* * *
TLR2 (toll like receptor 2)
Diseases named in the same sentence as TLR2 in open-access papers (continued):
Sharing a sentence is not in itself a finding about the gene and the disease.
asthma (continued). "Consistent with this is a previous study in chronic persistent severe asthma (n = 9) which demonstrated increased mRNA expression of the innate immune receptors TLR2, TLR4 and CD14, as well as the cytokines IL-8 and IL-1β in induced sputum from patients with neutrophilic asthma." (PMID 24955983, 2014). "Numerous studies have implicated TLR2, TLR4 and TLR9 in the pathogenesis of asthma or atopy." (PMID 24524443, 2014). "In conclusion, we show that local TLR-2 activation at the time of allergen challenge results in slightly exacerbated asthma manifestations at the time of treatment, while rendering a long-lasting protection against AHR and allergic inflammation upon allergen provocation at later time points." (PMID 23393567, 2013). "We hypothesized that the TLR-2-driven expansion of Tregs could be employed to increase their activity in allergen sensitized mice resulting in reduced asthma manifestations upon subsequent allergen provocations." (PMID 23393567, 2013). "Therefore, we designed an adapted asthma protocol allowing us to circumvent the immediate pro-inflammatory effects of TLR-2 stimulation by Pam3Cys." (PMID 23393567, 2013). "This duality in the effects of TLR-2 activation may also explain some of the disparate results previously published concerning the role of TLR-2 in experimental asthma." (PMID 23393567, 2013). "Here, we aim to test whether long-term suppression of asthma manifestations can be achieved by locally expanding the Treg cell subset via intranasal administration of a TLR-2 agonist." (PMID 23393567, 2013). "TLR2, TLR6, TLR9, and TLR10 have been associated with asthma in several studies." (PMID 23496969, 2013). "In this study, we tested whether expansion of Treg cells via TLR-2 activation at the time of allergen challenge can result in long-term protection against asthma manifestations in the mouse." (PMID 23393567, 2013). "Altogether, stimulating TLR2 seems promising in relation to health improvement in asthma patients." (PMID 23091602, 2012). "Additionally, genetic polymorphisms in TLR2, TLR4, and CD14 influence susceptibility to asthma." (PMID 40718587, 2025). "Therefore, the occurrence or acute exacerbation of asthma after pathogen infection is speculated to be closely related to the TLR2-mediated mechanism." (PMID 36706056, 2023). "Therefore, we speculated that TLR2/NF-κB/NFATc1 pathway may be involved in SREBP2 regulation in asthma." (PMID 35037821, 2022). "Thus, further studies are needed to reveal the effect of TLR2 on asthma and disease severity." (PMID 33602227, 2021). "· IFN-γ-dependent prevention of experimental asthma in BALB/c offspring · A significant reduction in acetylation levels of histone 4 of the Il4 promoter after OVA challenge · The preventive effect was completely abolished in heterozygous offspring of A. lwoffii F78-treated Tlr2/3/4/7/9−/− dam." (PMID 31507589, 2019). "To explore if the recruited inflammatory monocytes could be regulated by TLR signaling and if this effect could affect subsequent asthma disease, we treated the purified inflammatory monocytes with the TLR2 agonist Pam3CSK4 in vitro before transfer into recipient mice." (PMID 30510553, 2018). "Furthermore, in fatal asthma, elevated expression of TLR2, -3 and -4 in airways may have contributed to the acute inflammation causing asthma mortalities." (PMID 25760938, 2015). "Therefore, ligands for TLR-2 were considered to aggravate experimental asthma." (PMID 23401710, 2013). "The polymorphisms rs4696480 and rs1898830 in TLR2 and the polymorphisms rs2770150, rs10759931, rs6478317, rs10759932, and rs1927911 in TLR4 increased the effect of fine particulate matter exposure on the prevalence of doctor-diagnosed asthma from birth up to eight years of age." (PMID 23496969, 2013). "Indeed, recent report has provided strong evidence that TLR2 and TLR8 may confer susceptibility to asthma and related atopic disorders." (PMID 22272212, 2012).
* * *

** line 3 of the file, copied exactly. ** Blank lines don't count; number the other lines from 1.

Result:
Sharing a sentence is not in itself a finding about the gene and the disease.